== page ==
Patterns of motivations and ways of quitting smoking among Polish smokers: a questionnaire study

BMC Public Health. 2008 Aug 4;8:274. doi: 10.1186/1471-2458-8-274.


Background: The majority of Polish smokers declare their will to quit smoking and many of them attempt to quit. Although morbidity and mortality from tobacco-related diseases are among the highest in the world, there is a lack of comprehensive cessation support for smokers. We aimed to investigate how Poles, including the medically ill, cope with quitting cigarettes and what their motivations to quit are.

Methods: Convenience sampling was used for the purpose of the study. Individuals attending several health care units were screened for a history of quit attempts. Ex-smokers were defined as smoking previously at least one cigarette/day but who have no longer been smoking for at least one month. Attempts at quitting were defined as abstaining from cigarettes for at least one day. Data on socio-demographics, tobacco use, quitting behaviors and reasons to quit from 618 subjects (385 ex- and 233 current smokers) who fulfilled these criteria were collected with the use of a questionnaire. For the comparison of proportions, a chi-square test was used.

Results: In the entire study population, 77% of smokers attempted to quit smoking on their own and a similar proportion of smokers (76%) used the cold turkey method when quitting. Current smokers were more likely than former smokers to use some form of aid (p = 0.0001), mainly nicotine replacement therapy (68%). The most important reasons for quitting smoking were: general health concern (57%), personal health problems (32%) and social reasons (32%). However, 41% of smokers prompted to quitting by personal health problems related to tobacco smoking did not see the link between the two. A small proportion of ex-smokers (3%) abstaining from cigarettes for longer than a year were not confident about their self-efficacy to sustain abstinence further.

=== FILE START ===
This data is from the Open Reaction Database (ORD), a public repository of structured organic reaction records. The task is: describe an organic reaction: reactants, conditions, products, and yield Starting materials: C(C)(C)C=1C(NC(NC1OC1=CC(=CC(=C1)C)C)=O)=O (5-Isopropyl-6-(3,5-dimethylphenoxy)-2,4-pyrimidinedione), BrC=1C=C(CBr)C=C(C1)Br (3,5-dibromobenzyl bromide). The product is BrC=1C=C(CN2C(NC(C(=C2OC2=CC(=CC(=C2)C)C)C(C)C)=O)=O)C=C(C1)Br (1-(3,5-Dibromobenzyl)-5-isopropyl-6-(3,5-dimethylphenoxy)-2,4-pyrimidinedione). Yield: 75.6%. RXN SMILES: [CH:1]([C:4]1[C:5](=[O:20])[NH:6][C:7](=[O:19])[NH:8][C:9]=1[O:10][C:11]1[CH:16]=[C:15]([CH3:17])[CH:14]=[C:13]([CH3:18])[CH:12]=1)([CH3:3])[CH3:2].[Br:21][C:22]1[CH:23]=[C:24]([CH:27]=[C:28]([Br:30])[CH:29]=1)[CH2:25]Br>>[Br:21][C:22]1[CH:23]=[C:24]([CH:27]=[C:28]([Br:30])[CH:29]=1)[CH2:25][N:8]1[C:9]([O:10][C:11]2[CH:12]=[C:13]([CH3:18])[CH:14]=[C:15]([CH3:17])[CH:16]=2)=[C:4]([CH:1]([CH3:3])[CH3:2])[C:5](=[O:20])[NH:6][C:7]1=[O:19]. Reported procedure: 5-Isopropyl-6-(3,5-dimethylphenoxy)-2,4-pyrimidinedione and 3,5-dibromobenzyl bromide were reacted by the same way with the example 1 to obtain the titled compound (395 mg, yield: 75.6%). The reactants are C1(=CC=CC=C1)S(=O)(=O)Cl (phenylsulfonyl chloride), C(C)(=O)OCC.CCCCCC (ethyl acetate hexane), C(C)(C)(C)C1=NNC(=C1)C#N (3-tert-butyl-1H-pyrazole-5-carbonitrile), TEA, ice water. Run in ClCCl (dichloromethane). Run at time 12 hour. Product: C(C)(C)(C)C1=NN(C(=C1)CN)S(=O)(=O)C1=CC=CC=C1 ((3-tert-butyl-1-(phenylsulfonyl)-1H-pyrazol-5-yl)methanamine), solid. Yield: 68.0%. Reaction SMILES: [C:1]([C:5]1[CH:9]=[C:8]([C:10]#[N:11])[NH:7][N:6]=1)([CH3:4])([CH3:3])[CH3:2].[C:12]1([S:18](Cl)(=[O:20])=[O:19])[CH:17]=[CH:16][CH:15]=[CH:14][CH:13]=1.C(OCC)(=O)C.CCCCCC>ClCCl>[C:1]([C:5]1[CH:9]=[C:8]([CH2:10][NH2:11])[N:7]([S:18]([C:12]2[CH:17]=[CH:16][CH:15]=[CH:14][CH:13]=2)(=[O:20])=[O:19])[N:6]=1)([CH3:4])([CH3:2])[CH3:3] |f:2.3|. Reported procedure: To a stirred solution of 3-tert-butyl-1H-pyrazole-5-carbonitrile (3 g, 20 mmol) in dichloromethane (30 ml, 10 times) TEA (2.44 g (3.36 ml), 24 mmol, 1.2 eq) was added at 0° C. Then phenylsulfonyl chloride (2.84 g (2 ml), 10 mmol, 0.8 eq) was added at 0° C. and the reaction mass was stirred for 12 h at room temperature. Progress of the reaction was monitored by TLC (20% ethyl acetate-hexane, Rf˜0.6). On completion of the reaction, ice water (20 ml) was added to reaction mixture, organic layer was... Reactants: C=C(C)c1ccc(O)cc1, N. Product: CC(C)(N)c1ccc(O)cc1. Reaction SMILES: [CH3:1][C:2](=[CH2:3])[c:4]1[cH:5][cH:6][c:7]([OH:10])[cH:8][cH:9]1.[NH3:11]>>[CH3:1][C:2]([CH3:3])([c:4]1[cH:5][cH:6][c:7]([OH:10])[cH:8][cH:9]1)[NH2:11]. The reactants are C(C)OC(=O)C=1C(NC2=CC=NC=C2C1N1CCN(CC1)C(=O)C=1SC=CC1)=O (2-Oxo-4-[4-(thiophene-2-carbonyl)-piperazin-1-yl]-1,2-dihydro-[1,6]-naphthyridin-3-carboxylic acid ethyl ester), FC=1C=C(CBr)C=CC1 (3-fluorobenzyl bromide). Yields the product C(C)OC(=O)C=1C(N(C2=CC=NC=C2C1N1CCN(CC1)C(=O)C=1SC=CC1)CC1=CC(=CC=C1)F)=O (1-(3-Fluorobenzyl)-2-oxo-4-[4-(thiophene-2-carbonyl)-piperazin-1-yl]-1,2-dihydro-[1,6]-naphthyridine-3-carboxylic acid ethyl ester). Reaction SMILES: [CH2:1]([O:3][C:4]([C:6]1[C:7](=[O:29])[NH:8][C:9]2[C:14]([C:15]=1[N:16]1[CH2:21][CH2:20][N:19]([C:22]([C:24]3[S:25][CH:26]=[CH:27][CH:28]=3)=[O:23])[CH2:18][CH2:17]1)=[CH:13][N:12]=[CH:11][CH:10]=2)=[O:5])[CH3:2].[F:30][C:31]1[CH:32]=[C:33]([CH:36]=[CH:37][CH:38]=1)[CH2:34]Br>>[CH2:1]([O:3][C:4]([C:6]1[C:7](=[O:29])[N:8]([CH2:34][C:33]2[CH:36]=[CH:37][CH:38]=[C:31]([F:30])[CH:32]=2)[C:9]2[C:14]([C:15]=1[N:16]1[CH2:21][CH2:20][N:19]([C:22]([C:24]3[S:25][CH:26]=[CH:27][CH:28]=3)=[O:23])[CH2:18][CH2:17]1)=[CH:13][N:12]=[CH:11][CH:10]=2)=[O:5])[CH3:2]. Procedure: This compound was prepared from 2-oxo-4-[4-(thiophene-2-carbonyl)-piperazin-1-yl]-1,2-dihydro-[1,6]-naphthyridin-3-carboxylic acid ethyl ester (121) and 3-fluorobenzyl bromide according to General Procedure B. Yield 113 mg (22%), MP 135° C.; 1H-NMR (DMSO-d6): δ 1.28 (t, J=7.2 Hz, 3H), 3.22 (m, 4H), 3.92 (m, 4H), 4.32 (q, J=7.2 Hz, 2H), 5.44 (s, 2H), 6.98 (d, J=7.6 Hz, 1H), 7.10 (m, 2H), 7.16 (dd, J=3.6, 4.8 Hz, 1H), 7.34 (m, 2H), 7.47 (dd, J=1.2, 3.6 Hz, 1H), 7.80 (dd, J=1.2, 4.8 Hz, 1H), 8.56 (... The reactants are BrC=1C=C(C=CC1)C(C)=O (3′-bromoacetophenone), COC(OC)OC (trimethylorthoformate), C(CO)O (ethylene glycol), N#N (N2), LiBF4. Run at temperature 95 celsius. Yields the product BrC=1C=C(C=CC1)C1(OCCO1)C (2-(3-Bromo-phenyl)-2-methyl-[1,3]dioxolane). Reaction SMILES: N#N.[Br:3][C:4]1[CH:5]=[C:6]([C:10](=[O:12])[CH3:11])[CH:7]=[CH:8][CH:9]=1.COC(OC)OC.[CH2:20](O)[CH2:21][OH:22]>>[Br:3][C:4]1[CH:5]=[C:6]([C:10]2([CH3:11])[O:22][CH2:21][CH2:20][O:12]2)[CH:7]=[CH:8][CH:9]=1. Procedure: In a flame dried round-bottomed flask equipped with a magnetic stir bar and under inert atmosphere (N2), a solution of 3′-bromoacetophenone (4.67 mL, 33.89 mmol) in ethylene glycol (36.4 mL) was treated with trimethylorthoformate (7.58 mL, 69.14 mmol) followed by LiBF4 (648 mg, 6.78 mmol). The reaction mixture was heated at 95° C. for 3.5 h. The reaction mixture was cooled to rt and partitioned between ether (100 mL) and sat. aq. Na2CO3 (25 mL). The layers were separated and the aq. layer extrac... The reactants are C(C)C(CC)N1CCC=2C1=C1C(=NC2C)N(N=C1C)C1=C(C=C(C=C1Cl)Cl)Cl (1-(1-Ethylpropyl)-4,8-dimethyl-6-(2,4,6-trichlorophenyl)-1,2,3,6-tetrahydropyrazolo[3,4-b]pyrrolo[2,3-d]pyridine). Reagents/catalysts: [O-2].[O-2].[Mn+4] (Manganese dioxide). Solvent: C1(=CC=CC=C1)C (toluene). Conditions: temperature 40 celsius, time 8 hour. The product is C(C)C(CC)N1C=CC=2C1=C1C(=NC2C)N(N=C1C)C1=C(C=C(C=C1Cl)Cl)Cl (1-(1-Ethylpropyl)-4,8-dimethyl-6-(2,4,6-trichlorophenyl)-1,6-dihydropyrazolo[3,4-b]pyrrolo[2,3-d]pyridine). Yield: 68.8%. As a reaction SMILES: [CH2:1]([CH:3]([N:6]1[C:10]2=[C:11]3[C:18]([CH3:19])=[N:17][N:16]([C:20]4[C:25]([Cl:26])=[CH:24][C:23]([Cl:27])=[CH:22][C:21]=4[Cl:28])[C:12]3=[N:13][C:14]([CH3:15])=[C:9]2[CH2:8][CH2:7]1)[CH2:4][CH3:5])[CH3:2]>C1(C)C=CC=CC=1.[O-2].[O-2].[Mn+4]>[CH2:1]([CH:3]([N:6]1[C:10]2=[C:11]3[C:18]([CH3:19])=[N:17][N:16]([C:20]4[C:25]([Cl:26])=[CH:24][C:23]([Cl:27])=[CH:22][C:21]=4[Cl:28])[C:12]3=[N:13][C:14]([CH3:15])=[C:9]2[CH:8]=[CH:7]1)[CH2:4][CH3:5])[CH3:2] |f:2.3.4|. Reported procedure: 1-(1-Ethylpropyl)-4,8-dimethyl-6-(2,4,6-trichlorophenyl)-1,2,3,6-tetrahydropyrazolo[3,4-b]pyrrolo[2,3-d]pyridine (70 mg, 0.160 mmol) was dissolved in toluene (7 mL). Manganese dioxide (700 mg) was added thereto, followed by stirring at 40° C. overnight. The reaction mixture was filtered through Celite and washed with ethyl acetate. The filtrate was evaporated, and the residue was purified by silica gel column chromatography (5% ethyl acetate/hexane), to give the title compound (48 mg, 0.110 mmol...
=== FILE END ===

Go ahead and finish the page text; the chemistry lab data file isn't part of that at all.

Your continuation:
Conclusion: The majority of Polish smokers, including patients with tobacco-related diseases, attempt to quit without smoking cessation assistance, thus there is a need for a broader professional help for them. There is also a lack of general information on hazards related to tobacco and further anti-tobacco campaigns in media are needed. Finally, former smokers should be given more attention and periodic inquiries regarding the smoking habit are worthwhile.

Publication types

  • Comparative Study

MeSH terms

  • Adult
  • Aged
  • Female
  • Health Knowledge, Attitudes, Practice*
  • Humans
  • Male
  • Middle Aged
  • Motivation*
  • Poland / epidemiology
  • Self Efficacy
  • Smoking / epidemiology
  • Smoking / psychology
  • Smoking Cessation / methods*
  • Smoking Cessation / psychology
  • Socioeconomic Factors
  • Surveys and Questionnaires